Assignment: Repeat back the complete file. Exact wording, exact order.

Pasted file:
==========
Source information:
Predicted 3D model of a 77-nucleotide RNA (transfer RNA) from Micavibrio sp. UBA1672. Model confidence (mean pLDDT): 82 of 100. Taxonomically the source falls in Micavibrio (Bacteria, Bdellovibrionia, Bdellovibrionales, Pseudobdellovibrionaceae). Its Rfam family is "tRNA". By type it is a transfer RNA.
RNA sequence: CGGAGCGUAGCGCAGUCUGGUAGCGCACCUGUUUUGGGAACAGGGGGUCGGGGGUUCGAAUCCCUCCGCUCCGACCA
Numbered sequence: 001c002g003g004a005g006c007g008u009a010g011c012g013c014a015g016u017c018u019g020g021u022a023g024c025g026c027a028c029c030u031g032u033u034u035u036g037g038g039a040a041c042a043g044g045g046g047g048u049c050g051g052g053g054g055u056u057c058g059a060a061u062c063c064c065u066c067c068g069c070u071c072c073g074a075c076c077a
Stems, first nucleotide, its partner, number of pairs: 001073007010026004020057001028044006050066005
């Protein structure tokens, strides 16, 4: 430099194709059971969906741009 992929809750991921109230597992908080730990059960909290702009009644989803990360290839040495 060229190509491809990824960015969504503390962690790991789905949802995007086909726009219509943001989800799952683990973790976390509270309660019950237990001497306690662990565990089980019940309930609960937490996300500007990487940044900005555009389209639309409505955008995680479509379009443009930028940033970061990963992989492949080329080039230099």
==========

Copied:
Source information:
Predicted 3D model of a 77-nucleotide RNA (transfer RNA) from Micavibrio sp. UBA1672. Model confidence (mean pLDDT): 82 of 100. Taxonomically the source falls in Micavibrio (Bacteria, Bdellovibrionia, Bdellovibrionales, Pseudobdellovibrionaceae). Its Rfam family is "tRNA". By type it is a transfer RNA.
RNA sequence: CGGAGCGUAGCGCAGUCUGGUAGCGCACCUGUUUUGGGAACAGGGGGUCGGGGGUUCGAAUCCCUCCGCUCCGACCA
Numbered sequence: 001c002g003g004a005g006c007g008u009a010g011c012g013c014a015g016u017c018u019g020g021u022a023g024c025g026c027a028c029c030u031g032u033u034u035u036g037g038g039a040a041c042a043g044g045g046g047g048u049c050g051g052g053g054g055u056u057c058g059a060a061u062c063c064c065u066c067c068g069c070u071c072c073g074a075c076c077a
Stems, first nucleotide, its partner, number of pairs: 001073007010026004020057001028044006050066005
């Protein structure tokens, strides 16, 4: 430099194709059971969906741009 992929809750991921109230597992908080730990059960909290702009009644989803990360290839040495 060229190509491809990824960015969504503390962690790991789905949802995007086909726009219509943001989800799952683990973790976390509270309660019950237990001497306690662990565990089980019940309930609960937490996300500007990487940044900005555009389209639309409505955008995680479509379009443009930028940033970061990963992989492949080329080039230099």